Cultural capital: The growing role of arts and culture in retail
Sep 7, 2019

In the battle for consumer attention, cultural opportunities that enrich and resonate with local communities have never been more crucial to the success of retail real estate.

From partnering with arts festivals and hosting exhibitions to offering live music and crafting workshops, our centres are adapting to the growing desire for experience. The evidence that investment in arts and culture programming has the power to provide multi-tiered benefits - for individuals, neighbourhoods and our industry – is mounting.

Creating thriving communities

Citing cultural assets as being “part of a neighbourhood ecology that promotes social wellbeing” a recent study by the School of Social Policy & Practice at the University of Pennsylvania revealed that access to cultural opportunities and resources can have a measurable impact on a number of levels: improving education, security, and health outcomes, among other factors. This has been found to be particularly so in less advantaged neighbourhoods, where cultural resources are typically fewer.

Closer to home, research published by the Government of NSW’s arts body, Create NSW has also shown that engagement in arts and culture motivates children and young people to participate more frequently in civic activities, and that cultural spaces encourage people to gather, collaborate and innovate together, promoting community identity and stewardship.

Perhaps most importantly for the culturally, economically and geographically diverse communities that we serve across Australia, this research shows that when art is accessible in the public realm it can play a vital role in reducing social barriers (generational, class-­based, ethnic, religious) in areas that are becoming more diverse or fragmented.

Design begins with culture

Targeted investment in arts and culture has established itself as a staple in the shopping malls and ‘lifestyle centres’ of Asia, which are indispensable to locals as a key place to socialise, meet, eat and relax. This is abundantly evident at Lane 189 in central Shanghai’s Putuo district. Designed by QICRE collaborator UNStudio , the mall has been dubbed a “vertical city centre” and plays host to a steady program of stand-up comedy, live music and art.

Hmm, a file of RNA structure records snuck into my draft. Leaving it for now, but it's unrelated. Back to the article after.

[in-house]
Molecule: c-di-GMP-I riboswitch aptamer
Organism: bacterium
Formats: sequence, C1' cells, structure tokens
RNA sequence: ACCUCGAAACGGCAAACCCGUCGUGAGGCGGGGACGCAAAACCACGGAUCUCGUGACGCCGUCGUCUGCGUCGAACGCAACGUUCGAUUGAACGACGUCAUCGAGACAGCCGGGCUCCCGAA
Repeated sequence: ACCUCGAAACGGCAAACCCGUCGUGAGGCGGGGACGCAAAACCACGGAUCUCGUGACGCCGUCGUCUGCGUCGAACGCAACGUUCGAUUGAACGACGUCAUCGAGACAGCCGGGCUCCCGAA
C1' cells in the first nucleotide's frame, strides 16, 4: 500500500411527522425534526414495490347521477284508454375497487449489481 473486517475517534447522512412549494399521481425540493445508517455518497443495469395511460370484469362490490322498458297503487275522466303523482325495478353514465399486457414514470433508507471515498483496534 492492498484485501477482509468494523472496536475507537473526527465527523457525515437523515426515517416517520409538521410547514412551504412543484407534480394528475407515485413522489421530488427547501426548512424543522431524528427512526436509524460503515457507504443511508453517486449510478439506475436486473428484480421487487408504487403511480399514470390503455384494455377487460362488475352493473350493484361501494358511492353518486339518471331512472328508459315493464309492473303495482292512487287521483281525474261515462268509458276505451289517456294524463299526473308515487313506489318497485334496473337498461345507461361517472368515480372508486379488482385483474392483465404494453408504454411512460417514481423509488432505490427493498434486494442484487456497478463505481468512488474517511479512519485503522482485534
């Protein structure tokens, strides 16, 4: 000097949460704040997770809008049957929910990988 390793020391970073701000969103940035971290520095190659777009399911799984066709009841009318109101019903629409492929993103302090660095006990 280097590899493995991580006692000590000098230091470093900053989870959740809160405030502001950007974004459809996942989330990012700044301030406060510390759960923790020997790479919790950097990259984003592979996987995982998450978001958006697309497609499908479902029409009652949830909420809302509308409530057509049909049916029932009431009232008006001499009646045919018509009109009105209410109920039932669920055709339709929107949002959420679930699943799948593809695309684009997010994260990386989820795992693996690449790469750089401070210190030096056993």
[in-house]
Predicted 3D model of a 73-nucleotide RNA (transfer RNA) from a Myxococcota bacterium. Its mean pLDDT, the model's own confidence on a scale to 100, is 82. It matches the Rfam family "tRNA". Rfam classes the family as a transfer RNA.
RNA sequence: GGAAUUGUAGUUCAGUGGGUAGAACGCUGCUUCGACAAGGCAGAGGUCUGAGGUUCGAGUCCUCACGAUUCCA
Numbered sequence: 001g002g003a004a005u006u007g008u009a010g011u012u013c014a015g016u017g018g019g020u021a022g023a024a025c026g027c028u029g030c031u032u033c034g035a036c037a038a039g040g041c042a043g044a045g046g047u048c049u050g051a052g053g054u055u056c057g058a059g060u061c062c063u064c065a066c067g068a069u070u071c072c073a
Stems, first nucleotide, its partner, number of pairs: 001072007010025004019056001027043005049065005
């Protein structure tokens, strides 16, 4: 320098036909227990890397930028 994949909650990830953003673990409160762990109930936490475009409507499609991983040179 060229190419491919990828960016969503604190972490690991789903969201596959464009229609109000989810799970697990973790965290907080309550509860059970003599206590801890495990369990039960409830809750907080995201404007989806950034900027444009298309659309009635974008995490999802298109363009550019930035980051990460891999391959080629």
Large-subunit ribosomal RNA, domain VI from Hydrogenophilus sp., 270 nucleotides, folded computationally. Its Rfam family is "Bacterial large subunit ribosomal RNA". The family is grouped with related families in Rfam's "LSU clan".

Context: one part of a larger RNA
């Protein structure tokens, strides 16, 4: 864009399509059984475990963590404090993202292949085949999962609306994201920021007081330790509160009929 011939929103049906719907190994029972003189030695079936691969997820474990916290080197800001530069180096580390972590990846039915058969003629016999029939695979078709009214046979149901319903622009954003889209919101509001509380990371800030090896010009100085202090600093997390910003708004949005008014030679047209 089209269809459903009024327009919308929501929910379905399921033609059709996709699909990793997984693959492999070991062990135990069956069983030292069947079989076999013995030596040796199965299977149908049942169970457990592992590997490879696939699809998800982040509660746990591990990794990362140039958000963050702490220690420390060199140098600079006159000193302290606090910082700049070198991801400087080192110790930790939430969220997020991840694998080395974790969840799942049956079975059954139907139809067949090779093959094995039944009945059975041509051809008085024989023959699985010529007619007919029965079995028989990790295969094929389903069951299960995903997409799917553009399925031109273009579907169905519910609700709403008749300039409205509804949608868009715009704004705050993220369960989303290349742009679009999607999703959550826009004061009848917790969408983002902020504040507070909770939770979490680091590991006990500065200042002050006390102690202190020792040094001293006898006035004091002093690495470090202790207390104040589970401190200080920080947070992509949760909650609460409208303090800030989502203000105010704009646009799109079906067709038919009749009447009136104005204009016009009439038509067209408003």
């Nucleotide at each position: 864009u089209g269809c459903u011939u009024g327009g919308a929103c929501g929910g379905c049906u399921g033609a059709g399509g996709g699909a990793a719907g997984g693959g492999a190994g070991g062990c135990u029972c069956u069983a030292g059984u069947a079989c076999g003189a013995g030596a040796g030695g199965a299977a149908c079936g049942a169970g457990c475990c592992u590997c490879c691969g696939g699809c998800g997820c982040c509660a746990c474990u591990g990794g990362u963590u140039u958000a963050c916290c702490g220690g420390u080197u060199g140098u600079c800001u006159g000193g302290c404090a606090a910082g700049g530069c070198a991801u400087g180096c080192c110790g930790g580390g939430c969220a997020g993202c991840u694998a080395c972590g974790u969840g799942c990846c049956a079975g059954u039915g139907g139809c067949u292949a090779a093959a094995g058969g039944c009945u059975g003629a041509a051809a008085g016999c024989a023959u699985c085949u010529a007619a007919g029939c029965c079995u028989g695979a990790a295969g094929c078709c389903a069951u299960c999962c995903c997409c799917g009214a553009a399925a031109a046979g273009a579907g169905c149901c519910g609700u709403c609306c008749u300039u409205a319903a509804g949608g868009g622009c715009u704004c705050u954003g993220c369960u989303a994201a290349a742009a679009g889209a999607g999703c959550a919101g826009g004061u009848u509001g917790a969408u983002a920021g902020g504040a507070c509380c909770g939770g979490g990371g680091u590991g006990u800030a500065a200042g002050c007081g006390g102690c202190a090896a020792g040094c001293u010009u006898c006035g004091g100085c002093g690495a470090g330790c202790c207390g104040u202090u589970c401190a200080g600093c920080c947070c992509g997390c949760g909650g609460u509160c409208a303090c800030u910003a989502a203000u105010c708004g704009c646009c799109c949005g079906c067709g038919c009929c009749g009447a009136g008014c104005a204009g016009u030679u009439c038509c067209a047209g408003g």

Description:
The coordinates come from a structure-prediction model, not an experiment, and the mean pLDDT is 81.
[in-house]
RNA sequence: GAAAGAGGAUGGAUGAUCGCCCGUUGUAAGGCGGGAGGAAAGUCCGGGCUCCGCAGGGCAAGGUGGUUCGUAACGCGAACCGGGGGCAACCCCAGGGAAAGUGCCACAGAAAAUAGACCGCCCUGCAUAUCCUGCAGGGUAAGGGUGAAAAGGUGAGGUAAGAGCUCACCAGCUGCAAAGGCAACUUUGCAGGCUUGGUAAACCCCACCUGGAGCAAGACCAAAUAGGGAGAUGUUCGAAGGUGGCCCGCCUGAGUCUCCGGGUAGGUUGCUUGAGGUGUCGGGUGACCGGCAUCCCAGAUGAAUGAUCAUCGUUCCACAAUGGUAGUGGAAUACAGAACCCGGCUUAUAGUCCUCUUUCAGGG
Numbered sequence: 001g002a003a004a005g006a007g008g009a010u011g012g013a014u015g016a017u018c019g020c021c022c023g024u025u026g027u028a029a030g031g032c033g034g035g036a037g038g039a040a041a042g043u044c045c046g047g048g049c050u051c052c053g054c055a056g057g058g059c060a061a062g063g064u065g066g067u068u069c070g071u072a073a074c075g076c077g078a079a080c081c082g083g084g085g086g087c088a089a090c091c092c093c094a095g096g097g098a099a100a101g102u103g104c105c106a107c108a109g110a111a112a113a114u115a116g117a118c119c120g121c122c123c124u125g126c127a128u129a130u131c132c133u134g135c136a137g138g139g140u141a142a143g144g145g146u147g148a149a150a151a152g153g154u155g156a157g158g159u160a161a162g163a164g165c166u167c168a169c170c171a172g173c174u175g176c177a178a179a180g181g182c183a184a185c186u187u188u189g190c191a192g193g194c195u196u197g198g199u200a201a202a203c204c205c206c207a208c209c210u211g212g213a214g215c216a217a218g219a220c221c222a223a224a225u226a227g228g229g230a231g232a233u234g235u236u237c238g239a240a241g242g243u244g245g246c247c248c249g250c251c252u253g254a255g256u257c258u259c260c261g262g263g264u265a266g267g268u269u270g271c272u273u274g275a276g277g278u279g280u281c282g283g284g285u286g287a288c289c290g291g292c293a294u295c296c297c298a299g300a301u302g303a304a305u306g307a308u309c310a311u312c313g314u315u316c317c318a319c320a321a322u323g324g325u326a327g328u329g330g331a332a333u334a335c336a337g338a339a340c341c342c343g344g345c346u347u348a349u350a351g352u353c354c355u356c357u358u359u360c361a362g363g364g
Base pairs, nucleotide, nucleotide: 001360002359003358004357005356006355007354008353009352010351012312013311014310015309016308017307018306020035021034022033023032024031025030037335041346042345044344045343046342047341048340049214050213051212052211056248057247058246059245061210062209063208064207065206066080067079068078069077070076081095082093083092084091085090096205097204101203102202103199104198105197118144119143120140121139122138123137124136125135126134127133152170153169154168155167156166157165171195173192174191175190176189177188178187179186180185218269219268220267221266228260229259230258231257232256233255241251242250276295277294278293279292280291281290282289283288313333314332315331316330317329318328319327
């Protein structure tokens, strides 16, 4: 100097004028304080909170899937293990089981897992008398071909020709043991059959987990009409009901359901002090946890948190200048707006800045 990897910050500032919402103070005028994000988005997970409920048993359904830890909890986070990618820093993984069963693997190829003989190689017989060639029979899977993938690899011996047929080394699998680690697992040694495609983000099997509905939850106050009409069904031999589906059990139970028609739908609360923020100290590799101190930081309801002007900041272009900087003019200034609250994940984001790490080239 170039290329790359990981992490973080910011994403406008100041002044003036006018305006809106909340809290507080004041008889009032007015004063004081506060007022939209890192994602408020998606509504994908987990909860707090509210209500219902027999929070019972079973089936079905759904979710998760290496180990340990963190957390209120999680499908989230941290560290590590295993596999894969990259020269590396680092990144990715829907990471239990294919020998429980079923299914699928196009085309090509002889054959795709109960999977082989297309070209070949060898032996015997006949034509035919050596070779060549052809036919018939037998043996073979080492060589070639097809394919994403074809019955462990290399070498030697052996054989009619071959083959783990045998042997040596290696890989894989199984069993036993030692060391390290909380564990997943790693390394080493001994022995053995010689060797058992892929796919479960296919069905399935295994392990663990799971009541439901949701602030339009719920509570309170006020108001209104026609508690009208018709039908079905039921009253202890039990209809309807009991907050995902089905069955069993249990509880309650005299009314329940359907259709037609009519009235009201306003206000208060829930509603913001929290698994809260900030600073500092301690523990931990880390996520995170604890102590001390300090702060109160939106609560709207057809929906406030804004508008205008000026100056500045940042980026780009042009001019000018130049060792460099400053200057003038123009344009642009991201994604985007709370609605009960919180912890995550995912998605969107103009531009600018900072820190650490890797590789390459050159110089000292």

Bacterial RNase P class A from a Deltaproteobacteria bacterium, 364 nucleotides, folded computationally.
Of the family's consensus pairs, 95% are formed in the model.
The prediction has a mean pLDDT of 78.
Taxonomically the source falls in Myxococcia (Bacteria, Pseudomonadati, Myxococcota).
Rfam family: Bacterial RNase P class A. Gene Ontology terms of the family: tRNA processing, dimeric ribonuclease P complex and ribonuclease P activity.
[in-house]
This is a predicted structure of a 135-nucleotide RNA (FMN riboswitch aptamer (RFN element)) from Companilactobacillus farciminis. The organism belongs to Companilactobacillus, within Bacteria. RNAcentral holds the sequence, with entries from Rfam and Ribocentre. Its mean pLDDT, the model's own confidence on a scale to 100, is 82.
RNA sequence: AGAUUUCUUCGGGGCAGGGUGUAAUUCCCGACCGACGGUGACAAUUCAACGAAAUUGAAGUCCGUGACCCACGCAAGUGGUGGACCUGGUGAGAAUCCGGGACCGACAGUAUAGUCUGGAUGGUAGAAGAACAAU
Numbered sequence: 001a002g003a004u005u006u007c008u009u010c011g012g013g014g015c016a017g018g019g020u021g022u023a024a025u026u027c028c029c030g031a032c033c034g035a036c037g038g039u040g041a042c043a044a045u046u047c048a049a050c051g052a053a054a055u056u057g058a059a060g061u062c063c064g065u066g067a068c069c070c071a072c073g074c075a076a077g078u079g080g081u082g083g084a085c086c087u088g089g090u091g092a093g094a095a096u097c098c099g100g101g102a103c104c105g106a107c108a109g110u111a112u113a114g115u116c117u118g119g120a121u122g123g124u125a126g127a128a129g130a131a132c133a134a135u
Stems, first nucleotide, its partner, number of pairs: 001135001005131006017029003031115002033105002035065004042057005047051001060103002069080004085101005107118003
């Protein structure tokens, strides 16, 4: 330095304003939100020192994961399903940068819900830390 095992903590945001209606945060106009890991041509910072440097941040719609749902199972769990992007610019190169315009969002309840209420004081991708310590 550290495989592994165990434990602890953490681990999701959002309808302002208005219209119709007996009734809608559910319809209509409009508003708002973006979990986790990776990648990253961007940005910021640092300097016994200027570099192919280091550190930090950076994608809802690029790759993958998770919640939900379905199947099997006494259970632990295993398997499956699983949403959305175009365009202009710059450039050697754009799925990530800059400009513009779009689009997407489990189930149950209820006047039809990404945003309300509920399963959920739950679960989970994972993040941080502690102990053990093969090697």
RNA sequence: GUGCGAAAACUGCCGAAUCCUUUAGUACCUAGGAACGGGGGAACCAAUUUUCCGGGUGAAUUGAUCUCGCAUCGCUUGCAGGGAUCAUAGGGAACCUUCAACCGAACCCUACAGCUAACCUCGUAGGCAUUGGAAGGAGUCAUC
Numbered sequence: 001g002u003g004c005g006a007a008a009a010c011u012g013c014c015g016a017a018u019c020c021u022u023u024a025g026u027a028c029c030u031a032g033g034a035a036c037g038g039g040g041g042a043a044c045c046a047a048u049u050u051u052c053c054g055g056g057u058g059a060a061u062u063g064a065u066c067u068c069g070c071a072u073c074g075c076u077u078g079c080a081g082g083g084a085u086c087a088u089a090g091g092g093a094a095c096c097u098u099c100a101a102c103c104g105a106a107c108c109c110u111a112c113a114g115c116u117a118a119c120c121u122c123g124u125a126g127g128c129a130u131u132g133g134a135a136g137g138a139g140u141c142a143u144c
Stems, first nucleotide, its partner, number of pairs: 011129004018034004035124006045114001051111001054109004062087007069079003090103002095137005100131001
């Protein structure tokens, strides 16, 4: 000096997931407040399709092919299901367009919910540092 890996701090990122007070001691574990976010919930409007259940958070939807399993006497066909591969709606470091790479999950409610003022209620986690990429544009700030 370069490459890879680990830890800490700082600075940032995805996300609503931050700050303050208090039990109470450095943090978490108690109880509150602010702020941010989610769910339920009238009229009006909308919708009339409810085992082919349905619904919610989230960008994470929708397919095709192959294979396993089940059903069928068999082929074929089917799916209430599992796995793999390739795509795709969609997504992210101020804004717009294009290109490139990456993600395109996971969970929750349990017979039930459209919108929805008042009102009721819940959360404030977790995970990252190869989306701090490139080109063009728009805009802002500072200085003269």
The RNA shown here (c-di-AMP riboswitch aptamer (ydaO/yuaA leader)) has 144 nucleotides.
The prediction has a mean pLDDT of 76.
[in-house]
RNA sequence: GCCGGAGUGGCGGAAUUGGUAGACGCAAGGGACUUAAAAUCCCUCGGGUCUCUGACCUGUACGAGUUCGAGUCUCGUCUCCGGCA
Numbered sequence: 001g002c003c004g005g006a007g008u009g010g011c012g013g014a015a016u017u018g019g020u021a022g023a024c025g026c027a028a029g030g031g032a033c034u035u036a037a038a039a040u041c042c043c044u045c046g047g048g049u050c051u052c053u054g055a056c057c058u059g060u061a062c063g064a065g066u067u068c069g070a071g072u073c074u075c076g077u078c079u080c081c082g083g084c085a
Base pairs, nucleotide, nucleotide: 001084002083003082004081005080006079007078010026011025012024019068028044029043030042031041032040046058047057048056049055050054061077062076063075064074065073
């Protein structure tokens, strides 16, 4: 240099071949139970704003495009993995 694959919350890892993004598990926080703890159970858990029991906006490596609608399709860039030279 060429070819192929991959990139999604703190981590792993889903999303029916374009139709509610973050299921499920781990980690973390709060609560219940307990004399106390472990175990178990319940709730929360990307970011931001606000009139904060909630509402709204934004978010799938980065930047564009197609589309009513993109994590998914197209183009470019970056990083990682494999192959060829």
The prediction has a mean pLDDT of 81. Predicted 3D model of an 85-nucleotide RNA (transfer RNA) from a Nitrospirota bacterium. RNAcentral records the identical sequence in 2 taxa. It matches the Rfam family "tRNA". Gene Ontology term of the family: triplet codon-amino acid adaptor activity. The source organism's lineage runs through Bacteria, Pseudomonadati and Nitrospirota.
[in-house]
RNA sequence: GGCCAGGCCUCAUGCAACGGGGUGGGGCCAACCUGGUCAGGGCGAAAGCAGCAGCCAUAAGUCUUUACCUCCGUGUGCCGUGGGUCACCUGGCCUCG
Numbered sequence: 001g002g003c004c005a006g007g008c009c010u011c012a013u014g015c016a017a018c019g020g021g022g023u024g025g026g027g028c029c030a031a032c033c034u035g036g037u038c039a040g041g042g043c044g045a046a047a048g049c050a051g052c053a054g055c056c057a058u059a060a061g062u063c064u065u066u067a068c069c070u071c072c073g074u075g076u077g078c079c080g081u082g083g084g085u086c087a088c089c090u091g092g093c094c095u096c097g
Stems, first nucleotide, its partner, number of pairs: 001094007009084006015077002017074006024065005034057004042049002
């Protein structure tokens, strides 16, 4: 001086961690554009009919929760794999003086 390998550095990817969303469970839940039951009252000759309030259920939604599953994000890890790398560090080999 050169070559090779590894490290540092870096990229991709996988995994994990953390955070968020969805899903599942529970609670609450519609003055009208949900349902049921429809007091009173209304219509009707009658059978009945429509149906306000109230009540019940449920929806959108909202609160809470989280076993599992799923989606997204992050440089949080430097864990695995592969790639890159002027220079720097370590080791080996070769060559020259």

In Hong Kong, New World Development’s soon-to-open K11 MUSEA has been designed to anchor the area’s established art and design district. Features will include a rotating “world-class public art collection” as well as a 2,000 sq ft amphitheatre-style event space hosting everything from cultural events to film festivals and live music. While the “museum-mall” concept certainly isn’t new in China, K11 MUSEA will be one of the region’s biggest yet and speaks to the market’s appetite for aesthetically rich, experience-led retail interactions.

At our centres, Melbourne’s Eastland is providing locals with a vibrant mix of public art, cultural events, educational workshops and dining offers from some of the city’s biggest food icons. The centre has hosted Melbourne Food and Wine Festival events and Lunar New Year celebrations , appearances by notable chefs such as David Moyle and Stephanie Alexander , kids’ creative workshops with author and illustrator Beci Orpin, and live in-centre performances by the likes of US YouTube personality Jojo Siwa, the latter attracting around 16,000 spectators .

At Canberra Centre, recent partnerships with landmark local arts festivals have also proven to boost visitation and brand awareness, drawing new audiences and cementing the centre’s reputation as a key venue for arts and culture in the nation’s capital.

Bringing art to all

In 2018, the Canberra Centre partnered with the annual DESIGN Canberra festival, acting as its CBD hub and hosting signature exhibitions and events for the festival. This proved fruitful in raising the centre’s profile, attracting new audiences, and increasing sales by 2.8 per cent during the campaign period. The centre also partnered with Canberra’s Enlighten Festival in 2018, introducing the festival’s innovative light experience to the capital’s CBD for the first time. Customer visitation to the centre during the 2018 event period increased by 6.5 per cent from the same period in 2017. 

Elsewhere in our portfolio, Watergardens is inviting locals to take the stage at talent shows, Robina has welcomed a street art festival and is tempting locals to get lost in immersive ‘trick art’, Noosa Civic offers a dedicated mindfulness sanctuary for women, Westpoint has wowed young and old with jellyfish-themed light shows, and Woodgrove has hosted educational play for kids and interactive art projects.

Several centres have commissioned both high profile and emerging artists to produce in-centre artworks, with highlights including New York-based artist Nick Thomm’s beauty-themed murals at Canberra Centre, David Bromley’s work at Eastland and the evocative Culture Wall at Toowoomba’s Grand Central, which features eight large-scale pieces painted by local women from a range of cultural backgrounds.

These initiatives are all part of our vision to create vibrant and culturally relevant third spaces that provide convenience and life essentials alongside opportunities for connection, belonging and experience.

Find out more about the importance of storytelling through culture in our interview with fashion photographer Margaret Zhang.